You can give you urban landscape images a modern feel by looking for scenes with unusual angles, gritty textures and strong shapes that will make for a dramatic rendering in black and white. Here’s what you need to do it…

When you think of great landscape images you often picture rolling hills, autumn mist or green canopies of trees, but sometimes the most stunning landscapes are hiding in plain sight closer to home.

You might not realise it during the rush of your daily commute, but there are plenty of great photo locations to shoot urban landscapes right on your own doorstep.

Something as banal as a multi-storey park garage, for instance, can make for a stunning black and white urban landscape. Or a gritty underpass covered in graffiti.

The angles and shapes and textures of the urban landscape make for a great study in shooting graphical images that offer the viewer another way of looking at the familiar.

In this tutorial we’ll show you how to set up your camera to shoot a gritty urban landscape image that captures the essence of city life.

Urban landscape tips: 01 Finding your subjects

Finding interesting subjects in your everyday life, though, requires a new way of looking at the world. The next time you go out the door to work or to do your shopping, why not take your camera with you.

Take your time and look around for unusual angles, strong geometric shapes or features, such as diminishing perspective, that can make for striking compositions.

What’s more, spend some time studying the negative space between objects or buildings and think about what effect that might have on your composition. You can even get down low or try framing from other unusual angles to see how that might change the way your composition looks.

Do this just once, and we’re certain you’ll be amazed at how many great images are hiding in plain sight!

SEE MORE: Best camera settings for photographing traffic trails

Urban landscape tips: 02 Go wide

Urban landscape tips: 02 Go wide

In the urban landscape, just as in the wild, a wide-angle lens will be your most valuable optic. This is because it can squeeze as much of a scene as possible into your frame.

We typically like to shoot urban landscapes at around 12-24mm; however, it’s worth noting that wide-angle lenses can create what is called converging verticals in your images. This is an effect where buildings appear to be leaning at unnatural angles, but this can be fixed in the digital darkroom.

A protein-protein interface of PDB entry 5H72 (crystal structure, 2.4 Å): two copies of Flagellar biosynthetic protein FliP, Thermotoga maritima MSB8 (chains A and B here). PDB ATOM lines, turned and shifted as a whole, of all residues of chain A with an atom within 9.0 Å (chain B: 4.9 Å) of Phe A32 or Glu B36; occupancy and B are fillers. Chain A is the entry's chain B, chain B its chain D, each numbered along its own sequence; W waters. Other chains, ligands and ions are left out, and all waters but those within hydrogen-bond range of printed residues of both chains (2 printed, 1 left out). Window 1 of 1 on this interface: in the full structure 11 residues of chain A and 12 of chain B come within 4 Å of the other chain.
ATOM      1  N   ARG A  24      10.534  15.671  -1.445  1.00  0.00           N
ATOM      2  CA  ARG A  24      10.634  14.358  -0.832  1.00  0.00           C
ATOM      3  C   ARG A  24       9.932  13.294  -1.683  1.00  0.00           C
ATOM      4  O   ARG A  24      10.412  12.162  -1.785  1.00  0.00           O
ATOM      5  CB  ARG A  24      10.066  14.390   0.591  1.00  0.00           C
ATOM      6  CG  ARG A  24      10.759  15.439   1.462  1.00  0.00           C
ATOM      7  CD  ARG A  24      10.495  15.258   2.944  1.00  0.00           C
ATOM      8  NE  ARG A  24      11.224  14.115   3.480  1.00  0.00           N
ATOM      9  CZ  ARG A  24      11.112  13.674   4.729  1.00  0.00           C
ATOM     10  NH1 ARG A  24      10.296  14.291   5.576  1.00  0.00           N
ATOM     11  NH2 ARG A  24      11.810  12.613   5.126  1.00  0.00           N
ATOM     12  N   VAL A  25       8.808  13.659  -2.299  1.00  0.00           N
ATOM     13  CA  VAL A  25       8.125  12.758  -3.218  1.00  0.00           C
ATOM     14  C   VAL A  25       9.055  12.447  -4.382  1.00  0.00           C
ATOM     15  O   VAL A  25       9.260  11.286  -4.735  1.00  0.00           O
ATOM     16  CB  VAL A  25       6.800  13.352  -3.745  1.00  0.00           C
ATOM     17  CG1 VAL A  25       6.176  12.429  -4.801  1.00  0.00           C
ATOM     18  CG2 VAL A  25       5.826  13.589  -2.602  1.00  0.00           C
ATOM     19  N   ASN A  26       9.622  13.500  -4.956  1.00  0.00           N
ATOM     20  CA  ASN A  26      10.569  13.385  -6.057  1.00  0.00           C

Urban landscape tips: 03 Shoot in Av mode

Your camera’s Aperture Priority mode allows you to take control over the amount of depth of field in your image, while automatically adjusting your shutter speed to accommodate it.

In Av mode we typically shoot an urban landscape with an aperture of f/11 to ensure wide depth of field and sharpness throughout the frame.

Urban landscape tips: 04 Bracket your images

When shooting in the city you’ll find a lot of stray light reflected from windows, or dark areas of shadow, can make a good exposure difficult to achieve. A good way to capture an urban landscape in the city is to create an HDR (high dynamic range) image.

To make an HDR image you’ll need to shoot around three or more images at
different exposures, each set for the highlight and shadow or most challenging areas in your scene.

We set our camera to Auto Exposure Bracketing (AEB) mode in these instances so that the camera three frames at different exposures, setting the parameters to between -2 and +2 stops.

What this does is give you one shot that is underexposed by two stops in order to capture detail in the highlights, a normal even exposure and a third frame that is overexposed by two stops in order to capture detail in your shadows.

Later on you can combine these images in your photo editing software to create an image that offers a fuller range of tones.

SEE MORE: Which f stop for landscape photography should you use?

Urban landscape tips: 05 Use a tripod

Urban landscape tips: 05 Use a tripod

Another consideration when shooting multiple images for an exposure blend is that every frame must be exactly the same in terms of composition.

The best way to avoid movement is to mount your camera on a sturdy tripod and use a remote release to ensure minimal movement of the camera that could knock your composition slightly off.

Urban landscape tips: 06 Use a lens hood

Depending on what time of day or year you’re shooting, the angle of the sun in the sky could cast light directly into the front of your lens, which will cause flare in your images.

A simple lens hood – which likely came with your lens – will prevent this light from creeping into your lens’ front element. Should you not have yours with you, though, you can simply use your hand to shield the lens from harsh light.

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